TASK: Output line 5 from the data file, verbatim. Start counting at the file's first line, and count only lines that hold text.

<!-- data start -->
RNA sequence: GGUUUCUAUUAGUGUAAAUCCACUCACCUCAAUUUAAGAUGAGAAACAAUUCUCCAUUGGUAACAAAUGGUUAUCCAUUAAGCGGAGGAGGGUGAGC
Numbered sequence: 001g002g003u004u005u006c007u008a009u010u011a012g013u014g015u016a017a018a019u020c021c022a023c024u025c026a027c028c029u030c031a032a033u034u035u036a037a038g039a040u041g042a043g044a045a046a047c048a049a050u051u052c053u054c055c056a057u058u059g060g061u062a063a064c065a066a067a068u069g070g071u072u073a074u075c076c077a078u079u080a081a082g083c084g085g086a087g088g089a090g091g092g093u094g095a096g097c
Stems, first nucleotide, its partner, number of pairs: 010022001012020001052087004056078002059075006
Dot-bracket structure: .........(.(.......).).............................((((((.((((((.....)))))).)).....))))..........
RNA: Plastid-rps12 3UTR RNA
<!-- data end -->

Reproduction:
RNA: Plastid-rps12 3UTR RNA